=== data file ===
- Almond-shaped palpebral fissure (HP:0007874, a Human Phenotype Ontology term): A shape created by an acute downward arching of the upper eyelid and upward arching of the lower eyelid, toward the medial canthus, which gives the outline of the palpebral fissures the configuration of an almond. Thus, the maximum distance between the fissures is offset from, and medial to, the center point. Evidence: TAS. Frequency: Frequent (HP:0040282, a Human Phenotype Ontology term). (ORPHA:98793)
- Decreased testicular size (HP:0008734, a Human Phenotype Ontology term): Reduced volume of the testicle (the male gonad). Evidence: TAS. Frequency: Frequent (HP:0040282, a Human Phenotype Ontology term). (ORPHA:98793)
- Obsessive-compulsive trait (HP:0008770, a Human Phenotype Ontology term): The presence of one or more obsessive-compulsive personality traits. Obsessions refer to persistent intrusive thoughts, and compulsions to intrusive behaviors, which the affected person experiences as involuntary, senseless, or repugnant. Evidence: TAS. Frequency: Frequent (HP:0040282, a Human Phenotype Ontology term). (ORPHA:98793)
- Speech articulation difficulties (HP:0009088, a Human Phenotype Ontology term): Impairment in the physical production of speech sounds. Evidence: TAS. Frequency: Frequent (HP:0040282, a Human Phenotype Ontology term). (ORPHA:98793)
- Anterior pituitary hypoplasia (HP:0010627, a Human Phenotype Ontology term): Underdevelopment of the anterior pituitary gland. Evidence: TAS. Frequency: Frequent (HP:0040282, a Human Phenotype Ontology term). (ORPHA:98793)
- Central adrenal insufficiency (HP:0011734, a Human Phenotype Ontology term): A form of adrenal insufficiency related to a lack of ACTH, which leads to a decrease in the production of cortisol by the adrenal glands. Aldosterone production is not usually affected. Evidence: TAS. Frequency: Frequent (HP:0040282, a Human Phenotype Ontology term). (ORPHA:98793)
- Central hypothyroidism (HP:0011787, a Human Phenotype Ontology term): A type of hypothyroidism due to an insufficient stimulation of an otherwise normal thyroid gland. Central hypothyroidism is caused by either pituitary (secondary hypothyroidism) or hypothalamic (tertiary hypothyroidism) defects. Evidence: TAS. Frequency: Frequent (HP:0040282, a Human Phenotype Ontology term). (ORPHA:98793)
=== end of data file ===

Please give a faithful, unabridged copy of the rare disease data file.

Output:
- Almond-shaped palpebral fissure (HP:0007874, a Human Phenotype Ontology term): A shape created by an acute downward arching of the upper eyelid and upward arching of the lower eyelid, toward the medial canthus, which gives the outline of the palpebral fissures the configuration of an almond. Thus, the maximum distance between the fissures is offset from, and medial to, the center point. Evidence: TAS. Frequency: Frequent (HP:0040282, a Human Phenotype Ontology term). (ORPHA:98793)
- Decreased testicular size (HP:0008734, a Human Phenotype Ontology term): Reduced volume of the testicle (the male gonad). Evidence: TAS. Frequency: Frequent (HP:0040282, a Human Phenotype Ontology term). (ORPHA:98793)
- Obsessive-compulsive trait (HP:0008770, a Human Phenotype Ontology term): The presence of one or more obsessive-compulsive personality traits. Obsessions refer to persistent intrusive thoughts, and compulsions to intrusive behaviors, which the affected person experiences as involuntary, senseless, or repugnant. Evidence: TAS. Frequency: Frequent (HP:0040282, a Human Phenotype Ontology term). (ORPHA:98793)
- Speech articulation difficulties (HP:0009088, a Human Phenotype Ontology term): Impairment in the physical production of speech sounds. Evidence: TAS. Frequency: Frequent (HP:0040282, a Human Phenotype Ontology term). (ORPHA:98793)
- Anterior pituitary hypoplasia (HP:0010627, a Human Phenotype Ontology term): Underdevelopment of the anterior pituitary gland. Evidence: TAS. Frequency: Frequent (HP:0040282, a Human Phenotype Ontology term). (ORPHA:98793)
- Central adrenal insufficiency (HP:0011734, a Human Phenotype Ontology term): A form of adrenal insufficiency related to a lack of ACTH, which leads to a decrease in the production of cortisol by the adrenal glands. Aldosterone production is not usually affected. Evidence: TAS. Frequency: Frequent (HP:0040282, a Human Phenotype Ontology term). (ORPHA:98793)
- Central hypothyroidism (HP:0011787, a Human Phenotype Ontology term): A type of hypothyroidism due to an insufficient stimulation of an otherwise normal thyroid gland. Central hypothyroidism is caused by either pituitary (secondary hypothyroidism) or hypothalamic (tertiary hypothyroidism) defects. Evidence: TAS. Frequency: Frequent (HP:0040282, a Human Phenotype Ontology term). (ORPHA:98793)